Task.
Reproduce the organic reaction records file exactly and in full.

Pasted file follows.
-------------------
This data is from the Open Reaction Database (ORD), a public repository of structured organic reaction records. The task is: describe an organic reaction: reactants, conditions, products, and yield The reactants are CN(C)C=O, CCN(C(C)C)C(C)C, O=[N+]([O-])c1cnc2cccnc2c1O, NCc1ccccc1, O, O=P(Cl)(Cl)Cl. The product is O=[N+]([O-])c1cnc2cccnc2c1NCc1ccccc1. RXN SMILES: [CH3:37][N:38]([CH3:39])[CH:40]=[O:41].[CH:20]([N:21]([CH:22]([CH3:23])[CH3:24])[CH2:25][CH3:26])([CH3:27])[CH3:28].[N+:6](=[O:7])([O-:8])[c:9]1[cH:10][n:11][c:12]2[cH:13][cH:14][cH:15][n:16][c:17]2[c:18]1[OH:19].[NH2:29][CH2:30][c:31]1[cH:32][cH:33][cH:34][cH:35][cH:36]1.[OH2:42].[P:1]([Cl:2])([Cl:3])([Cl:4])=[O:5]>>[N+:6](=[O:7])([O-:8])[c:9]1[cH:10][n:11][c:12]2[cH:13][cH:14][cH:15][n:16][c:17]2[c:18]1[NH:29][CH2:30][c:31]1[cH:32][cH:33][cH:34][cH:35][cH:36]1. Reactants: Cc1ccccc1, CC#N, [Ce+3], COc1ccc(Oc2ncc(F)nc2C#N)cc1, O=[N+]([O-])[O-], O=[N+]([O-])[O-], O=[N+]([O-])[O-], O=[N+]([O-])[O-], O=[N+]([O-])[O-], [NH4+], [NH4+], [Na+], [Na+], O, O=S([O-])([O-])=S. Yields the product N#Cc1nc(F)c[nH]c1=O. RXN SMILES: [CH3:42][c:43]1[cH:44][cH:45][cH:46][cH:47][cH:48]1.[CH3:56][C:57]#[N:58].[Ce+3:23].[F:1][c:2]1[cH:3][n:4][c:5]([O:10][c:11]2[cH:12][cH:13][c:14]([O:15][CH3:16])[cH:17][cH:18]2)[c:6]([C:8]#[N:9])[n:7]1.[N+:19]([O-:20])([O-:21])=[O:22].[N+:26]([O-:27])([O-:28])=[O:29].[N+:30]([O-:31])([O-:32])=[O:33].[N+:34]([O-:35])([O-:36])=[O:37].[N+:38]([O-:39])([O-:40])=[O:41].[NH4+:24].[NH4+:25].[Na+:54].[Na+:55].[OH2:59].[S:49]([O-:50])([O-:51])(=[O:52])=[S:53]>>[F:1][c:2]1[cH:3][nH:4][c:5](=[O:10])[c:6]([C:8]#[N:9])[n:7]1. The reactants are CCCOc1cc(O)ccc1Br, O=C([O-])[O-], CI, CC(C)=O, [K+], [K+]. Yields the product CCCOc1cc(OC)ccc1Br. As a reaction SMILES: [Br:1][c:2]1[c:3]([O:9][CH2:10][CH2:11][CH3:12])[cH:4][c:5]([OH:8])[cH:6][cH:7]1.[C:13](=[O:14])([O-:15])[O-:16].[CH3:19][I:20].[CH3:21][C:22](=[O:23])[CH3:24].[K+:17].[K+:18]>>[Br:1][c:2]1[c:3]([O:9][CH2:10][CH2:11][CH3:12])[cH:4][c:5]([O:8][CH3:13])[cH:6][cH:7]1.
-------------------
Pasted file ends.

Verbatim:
This data is from the Open Reaction Database (ORD), a public repository of structured organic reaction records. The task is: describe an organic reaction: reactants, conditions, products, and yield The reactants are CN(C)C=O, CCN(C(C)C)C(C)C, O=[N+]([O-])c1cnc2cccnc2c1O, NCc1ccccc1, O, O=P(Cl)(Cl)Cl. The product is O=[N+]([O-])c1cnc2cccnc2c1NCc1ccccc1. RXN SMILES: [CH3:37][N:38]([CH3:39])[CH:40]=[O:41].[CH:20]([N:21]([CH:22]([CH3:23])[CH3:24])[CH2:25][CH3:26])([CH3:27])[CH3:28].[N+:6](=[O:7])([O-:8])[c:9]1[cH:10][n:11][c:12]2[cH:13][cH:14][cH:15][n:16][c:17]2[c:18]1[OH:19].[NH2:29][CH2:30][c:31]1[cH:32][cH:33][cH:34][cH:35][cH:36]1.[OH2:42].[P:1]([Cl:2])([Cl:3])([Cl:4])=[O:5]>>[N+:6](=[O:7])([O-:8])[c:9]1[cH:10][n:11][c:12]2[cH:13][cH:14][cH:15][n:16][c:17]2[c:18]1[NH:29][CH2:30][c:31]1[cH:32][cH:33][cH:34][cH:35][cH:36]1. Reactants: Cc1ccccc1, CC#N, [Ce+3], COc1ccc(Oc2ncc(F)nc2C#N)cc1, O=[N+]([O-])[O-], O=[N+]([O-])[O-], O=[N+]([O-])[O-], O=[N+]([O-])[O-], O=[N+]([O-])[O-], [NH4+], [NH4+], [Na+], [Na+], O, O=S([O-])([O-])=S. Yields the product N#Cc1nc(F)c[nH]c1=O. RXN SMILES: [CH3:42][c:43]1[cH:44][cH:45][cH:46][cH:47][cH:48]1.[CH3:56][C:57]#[N:58].[Ce+3:23].[F:1][c:2]1[cH:3][n:4][c:5]([O:10][c:11]2[cH:12][cH:13][c:14]([O:15][CH3:16])[cH:17][cH:18]2)[c:6]([C:8]#[N:9])[n:7]1.[N+:19]([O-:20])([O-:21])=[O:22].[N+:26]([O-:27])([O-:28])=[O:29].[N+:30]([O-:31])([O-:32])=[O:33].[N+:34]([O-:35])([O-:36])=[O:37].[N+:38]([O-:39])([O-:40])=[O:41].[NH4+:24].[NH4+:25].[Na+:54].[Na+:55].[OH2:59].[S:49]([O-:50])([O-:51])(=[O:52])=[S:53]>>[F:1][c:2]1[cH:3][nH:4][c:5](=[O:10])[c:6]([C:8]#[N:9])[n:7]1. The reactants are CCCOc1cc(O)ccc1Br, O=C([O-])[O-], CI, CC(C)=O, [K+], [K+]. Yields the product CCCOc1cc(OC)ccc1Br. As a reaction SMILES: [Br:1][c:2]1[c:3]([O:9][CH2:10][CH2:11][CH3:12])[cH:4][c:5]([OH:8])[cH:6][cH:7]1.[C:13](=[O:14])([O-:15])[O-:16].[CH3:19][I:20].[CH3:21][C:22](=[O:23])[CH3:24].[K+:17].[K+:18]>>[Br:1][c:2]1[c:3]([O:9][CH2:10][CH2:11][CH3:12])[cH:4][c:5]([O:8][CH3:13])[cH:6][cH:7]1.